Monday, October 01, 2007

Whose Entitlement Mentality?

David Brooks in his column last Friday in the New York Times, wrote a column entitled The Entitlements People. I am going to respond to some of his statements (and the general underlying presumptions of his argument). Let's start with an alarmist statement:

The U.S. government has $43 trillion in unfunded liabilities, or $350,000 for every taxpayer. Standard & Poor’s projects that in 2012, the U.S. will lose its AAA bond rating.

The current Gross Domestic Product of the U.S. is about $13 trillion. How these unfunded liabilities are supposed to equal over three times the entire annual U.S. economy is beyond me. Total tax revenues in 2006 equaled $2.4 trillion. The unfunded liabilities are supposed to equal almost 20 times annual tax revenues? Somehow that doesn't compute, either.

In a web post by a group called The Social Security Network entitled The "Unfunded Liabilities" Ruse who was responding to a USA Today article claiming that the U.S. Government would have a $53 trillion unfunded liability in the next four years in October 2004:

All of the grotesquely huge unfunded liability numbers spouted by scare mongers depend on forecasts that go out many decades, often hundreds of years. Such forecasts routinely go beyond the point where we could have any firm knowledge of what to expect. Of course, it is technically very easy to trace the implications of assumptions about future productivity, birth and immigration rates, labor force participation levels, and various costs over the next 20, 50, or even 1,000 years. These assumptions have implications for the age structure of the population, the rate of economic growth, and the cost of various government programs. Plugging those assumptions into a spreadsheet can tell us precisely how much Social Security or Medicare will cost us, extrapolated to eternity, if we like.

The problem is that over such long time horizons, small differences in those assumptions compound to huge variations in forecasts. If something (say health care costs) is growing faster than something else (say incomes) and we assume that this continues indefinitely, then eventually, what is growing fast will swamp what is growing slowly. That's arithmetic, not policy analysis.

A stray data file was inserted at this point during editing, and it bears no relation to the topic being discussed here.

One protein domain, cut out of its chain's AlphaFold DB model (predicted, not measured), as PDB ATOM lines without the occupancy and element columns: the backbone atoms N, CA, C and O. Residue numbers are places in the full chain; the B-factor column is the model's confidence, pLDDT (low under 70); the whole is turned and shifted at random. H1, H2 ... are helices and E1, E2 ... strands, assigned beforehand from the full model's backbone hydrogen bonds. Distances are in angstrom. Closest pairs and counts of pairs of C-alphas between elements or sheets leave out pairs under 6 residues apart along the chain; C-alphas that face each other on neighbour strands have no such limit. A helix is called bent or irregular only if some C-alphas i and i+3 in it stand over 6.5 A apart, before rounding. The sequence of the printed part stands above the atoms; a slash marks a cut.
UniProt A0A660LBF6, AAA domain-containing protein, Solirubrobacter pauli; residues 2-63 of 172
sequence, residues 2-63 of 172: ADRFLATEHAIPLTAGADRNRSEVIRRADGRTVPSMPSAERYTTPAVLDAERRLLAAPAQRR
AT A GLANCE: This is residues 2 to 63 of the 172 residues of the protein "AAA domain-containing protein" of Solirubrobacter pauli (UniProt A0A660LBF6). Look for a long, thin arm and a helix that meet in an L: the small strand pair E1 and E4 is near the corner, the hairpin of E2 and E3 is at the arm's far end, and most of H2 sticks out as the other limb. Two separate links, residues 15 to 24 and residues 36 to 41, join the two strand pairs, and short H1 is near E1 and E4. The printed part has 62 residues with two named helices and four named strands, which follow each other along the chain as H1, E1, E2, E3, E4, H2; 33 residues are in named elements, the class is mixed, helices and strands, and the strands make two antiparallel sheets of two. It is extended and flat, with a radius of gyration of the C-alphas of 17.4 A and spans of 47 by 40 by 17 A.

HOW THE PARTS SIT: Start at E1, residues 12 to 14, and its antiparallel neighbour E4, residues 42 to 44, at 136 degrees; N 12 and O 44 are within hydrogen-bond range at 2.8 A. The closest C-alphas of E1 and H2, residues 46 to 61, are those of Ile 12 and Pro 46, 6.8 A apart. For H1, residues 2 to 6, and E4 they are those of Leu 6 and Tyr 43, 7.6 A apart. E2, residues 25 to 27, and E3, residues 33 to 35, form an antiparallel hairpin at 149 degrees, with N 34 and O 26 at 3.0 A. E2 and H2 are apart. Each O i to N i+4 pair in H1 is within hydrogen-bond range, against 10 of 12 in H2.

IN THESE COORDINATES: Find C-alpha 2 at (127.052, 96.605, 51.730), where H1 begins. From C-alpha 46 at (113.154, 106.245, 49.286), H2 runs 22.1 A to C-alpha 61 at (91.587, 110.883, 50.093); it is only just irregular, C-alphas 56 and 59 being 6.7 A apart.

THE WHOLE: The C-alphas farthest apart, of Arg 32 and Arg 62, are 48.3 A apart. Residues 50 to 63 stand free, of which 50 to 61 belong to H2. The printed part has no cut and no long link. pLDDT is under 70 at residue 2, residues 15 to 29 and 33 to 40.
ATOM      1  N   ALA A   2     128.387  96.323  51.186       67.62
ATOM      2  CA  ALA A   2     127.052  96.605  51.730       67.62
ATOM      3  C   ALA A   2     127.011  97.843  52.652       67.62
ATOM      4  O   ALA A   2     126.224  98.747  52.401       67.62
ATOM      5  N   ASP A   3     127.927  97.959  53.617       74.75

Here it is in 2007 and now that number has shrunk to $43 trillion in Brook's column. Another assumption is that taxes will not be raised and/or inflation will not cause revenues to increase to meet those obligations. Again, from The "Unfunded Liabilities" Ruse post linked above:

The notion of "unfunded liabilities" in certain programs is based on the arbitrary assumption that certain designated revenue sources should pay for certain classes of government expenditures. The story that Social Security and Medicare should be paid for out of payroll taxes and their trust funds is not a recent creation of critics of those systems. It has been around for decades. But why? Revenues and expenditures are "fungible," meaning that a dollar is a dollar is a dollar. In fact, today's Social Security surplus flows right into the pot with other revenues, while a significant portion of Medicare costs already are paid for out of general revenue. The real question is not "will the designated revenues be enough to pay for the designated programs" but "will we have enough income to afford to keep the promises we have made?"

There is no question that the nation's gross domestic product will be sufficient to meet all of our Social Security promises forever, leaving lots of income for increasing the prosperity of the young. In general, the outlook for economic growth is good. Our average income per person in 100 years is likely to be much, much higher than it is today (more than four times as high). Social Security benefits are predicted to rise from about 4.5 percent of our GDP to about 6.6 percent over the next century. Even though such long predictions are very uncertain, this one should leave us sanguine: if incomes in 100 years are only twice their present level, and incomes of the old rise from 4.5 to 6.6 percent of income, that still leaves us with $1.96 for every dollar we have today, after Social Security obligations are taken care of. We can continue to keep our modest Social Security promises, and young families still will be much better off than families are today.